Nürburgring is a 150,000-capacity motorsports complex located in the town of Nürburg, Rhineland-Palatinate, Germany. It features a Grand Prix race track built in 1984, and a much longer old “North loop” track which was built in the 1920s around the village and medieval castle of Nürburg in the Eifel mountains. The north loop is 20.8 km (12.9 mi) long and has more than 300 metres (1,000 feet) of elevation change from its lowest to highest points.
Originally, the track featured four configurations: the 28.265 km (17.563 mi)-long Gesamtstrecke (“Whole Course”), which in turn consisted of the 22.810 km (14.173 mi) Nordschleife (“North Loop”), and the 7.747 km (4.814 mi) Südschleife (“South Loop”). There also was a 2.281 km (1.417 mi) warm-up loop called Zielschleife (“Finish Loop”) or Betonschleife (“Concrete Loop”), around the pitarea.
Between 1982 and 1983 the start/finish area was demolished to create a new GP-Strecke, and this is used for all major and international racing events. However, the shortened Nordschleife is still in use for racing, testing and public access.
In the early 1920s, ADAC Eifelrennen races were held on public roads in the Eifel mountains. This was soon recognised as impractical and dangerous. The construction of a dedicated race track was proposed, following the examples of Italy’s Monza and Targa Florio courses, and Berlin’s AVUS, yet with a different character. The layout of the circuit in the mountains was similar to the Targa Florioevent, one of the most important motor races at that time. The original Nürburgring was to be a showcase for German automotive engineering and racing talent. Construction of the track, designed by the Eichler Architekturbüro from Ravensburg (led by architect Gustav Eichler), began in September 1925.
The track was completed in spring of 1927, and the ADAC Eifelrennen races were continued there. The first races to take place on 18 June 1927 showed motorcycles and sidecars. The first motorcycle race was won by Toni Ulmen on an English 350 cc Velocette. The cars followed a day later, and Rudolf Caracciola was the winner of the over 5000 cc class in a Mercedes Compressor. In addition, the track was opened to the public in the evenings and on weekends, as a one-way toll road. The whole track consisted of 174 bends (prior to 1971 changes), and averaged 8 to 9 metres (26 to 30 ft) in width.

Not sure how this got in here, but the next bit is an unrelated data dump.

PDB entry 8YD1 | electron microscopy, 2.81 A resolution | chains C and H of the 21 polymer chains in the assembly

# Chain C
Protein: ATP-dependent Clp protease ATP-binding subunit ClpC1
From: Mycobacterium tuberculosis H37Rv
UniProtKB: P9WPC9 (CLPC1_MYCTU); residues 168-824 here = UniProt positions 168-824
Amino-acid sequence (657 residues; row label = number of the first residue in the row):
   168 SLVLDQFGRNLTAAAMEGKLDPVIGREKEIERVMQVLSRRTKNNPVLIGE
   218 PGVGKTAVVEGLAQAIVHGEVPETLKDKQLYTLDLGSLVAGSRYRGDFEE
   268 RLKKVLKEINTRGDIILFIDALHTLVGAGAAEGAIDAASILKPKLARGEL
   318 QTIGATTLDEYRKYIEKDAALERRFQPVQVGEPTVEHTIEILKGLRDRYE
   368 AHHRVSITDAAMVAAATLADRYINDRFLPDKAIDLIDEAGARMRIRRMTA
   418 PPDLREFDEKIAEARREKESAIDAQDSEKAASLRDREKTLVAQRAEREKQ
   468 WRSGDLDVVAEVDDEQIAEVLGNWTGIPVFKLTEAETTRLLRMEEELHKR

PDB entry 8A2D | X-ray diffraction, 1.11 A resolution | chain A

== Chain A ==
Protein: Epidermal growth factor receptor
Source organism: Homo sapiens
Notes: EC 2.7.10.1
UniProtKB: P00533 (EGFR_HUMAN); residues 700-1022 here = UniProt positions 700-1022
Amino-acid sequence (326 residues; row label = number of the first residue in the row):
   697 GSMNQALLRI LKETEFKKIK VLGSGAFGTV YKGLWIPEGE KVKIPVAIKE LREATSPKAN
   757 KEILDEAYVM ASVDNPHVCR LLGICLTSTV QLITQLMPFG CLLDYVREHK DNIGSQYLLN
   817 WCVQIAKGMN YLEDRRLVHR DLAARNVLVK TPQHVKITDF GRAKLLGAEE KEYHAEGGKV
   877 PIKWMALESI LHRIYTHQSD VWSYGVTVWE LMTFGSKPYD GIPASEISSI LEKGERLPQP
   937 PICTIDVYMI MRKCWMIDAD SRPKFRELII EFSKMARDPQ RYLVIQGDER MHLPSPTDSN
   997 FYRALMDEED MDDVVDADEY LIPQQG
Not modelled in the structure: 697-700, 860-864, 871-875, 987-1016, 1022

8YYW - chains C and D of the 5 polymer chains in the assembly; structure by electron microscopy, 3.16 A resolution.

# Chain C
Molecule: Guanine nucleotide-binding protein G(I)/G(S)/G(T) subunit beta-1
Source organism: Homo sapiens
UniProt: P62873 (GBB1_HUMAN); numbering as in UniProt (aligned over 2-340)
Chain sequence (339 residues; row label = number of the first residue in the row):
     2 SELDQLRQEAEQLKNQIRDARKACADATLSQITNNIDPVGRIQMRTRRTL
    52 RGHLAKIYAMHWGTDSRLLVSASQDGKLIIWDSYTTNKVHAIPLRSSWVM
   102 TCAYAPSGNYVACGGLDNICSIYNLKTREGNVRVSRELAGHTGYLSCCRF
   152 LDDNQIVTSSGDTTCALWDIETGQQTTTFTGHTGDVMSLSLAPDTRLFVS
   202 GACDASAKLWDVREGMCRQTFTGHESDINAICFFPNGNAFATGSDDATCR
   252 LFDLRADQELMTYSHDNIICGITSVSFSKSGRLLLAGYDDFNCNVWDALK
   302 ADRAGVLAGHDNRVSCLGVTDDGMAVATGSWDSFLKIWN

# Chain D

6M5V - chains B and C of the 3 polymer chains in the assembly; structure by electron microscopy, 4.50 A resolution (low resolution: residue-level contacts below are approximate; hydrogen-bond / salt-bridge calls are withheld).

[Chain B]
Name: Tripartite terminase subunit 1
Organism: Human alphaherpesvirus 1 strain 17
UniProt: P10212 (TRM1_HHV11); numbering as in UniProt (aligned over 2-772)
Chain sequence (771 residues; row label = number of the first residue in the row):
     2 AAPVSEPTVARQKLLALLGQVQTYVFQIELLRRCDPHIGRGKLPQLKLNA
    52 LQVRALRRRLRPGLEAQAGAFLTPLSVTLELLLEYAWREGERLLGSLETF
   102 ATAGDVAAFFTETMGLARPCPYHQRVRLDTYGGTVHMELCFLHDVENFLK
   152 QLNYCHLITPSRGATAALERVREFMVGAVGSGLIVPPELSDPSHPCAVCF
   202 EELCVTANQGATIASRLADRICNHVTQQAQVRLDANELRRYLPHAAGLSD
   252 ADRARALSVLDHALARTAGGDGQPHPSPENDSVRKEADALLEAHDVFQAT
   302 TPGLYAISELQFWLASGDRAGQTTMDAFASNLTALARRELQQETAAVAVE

In 1929 the full Nürburgring was used for the last time in major racing events, as future Grands Prix would be held only on the Nordschleife. Motorcycles and minor races primarily used the shorter and safer Südschleife.
After World War II, racing resumed in 1947 and in 1951, the Nordschleife of the Nürburgring again became the main venue for the German Grand Prix as part of the Formula One World Championship (with the exception of 1959, when it was held on the AVUS in Berlin).
By the late 1960s, the Nordschleife and many other tracks were becoming increasingly dangerous for the latest generation of F1 cars. In 1967, a chicane was added before the start/finish straight, called Hohenrain, in order to reduce speeds at the pit lane entry. This made the track 25 m (82 ft) longer.
In accordance with the demands of the F1 drivers the Nordschleife was reconstructed by taking out some bumps, smoothing out some sudden jumps (particularly at Brünnchen), and installing Armco safety barriers. The track was made straighter, following the race line, which reduced the number of corners. The German GP could be hosted at the Nürburgring again, and was for another six years from 1971 to 1976. The old Nürburgring never hosted another F1 race again, as the German Grand Prix was moved to the Hockenheimring for 1977. By its very nature, the Nordschleife was impossible to make safe in its old configuration. It soon became apparent that it would have to be completely overhauled if there was any prospect of Formula One returning there. With this in mind, in 1981 work began on a 4.5 km (2.8 mi)-long new circuit, which was built on and around the old pit area.
The new track was completed in 1984 and named GP-Strecke. Besides other major international events, the Nürburgring has seen the brief return of Formula One racing, as the 1984 European Grand Prixwas held at the track, followed by the 1985 German Grand Prix. As F1 did not stay, other events were the highlights at the new Nürburgring, including the 1000km Nürburgring, DTM, motorcycles, and newer types of events, like truck racing, vintage car racing at the AvD “Oldtimer Grand Prix”.
For 2002, the track was changed, by replacing the former “Castrol-chicane” at the end of the start/finish straight with a sharp right-hander (nicknamed “Haug-Hook”), in order to create an overtaking opportunity. Also, a slow Omega-shaped section was inserted, on the site of the former kart track. This extended the GP track from 4,500 to 5,200 m (2.80 to 3.23 mi), while at the same time, the Hockenheimring was shortened from 6,800 to 4,500 m (4.23 to 2.80 mi).
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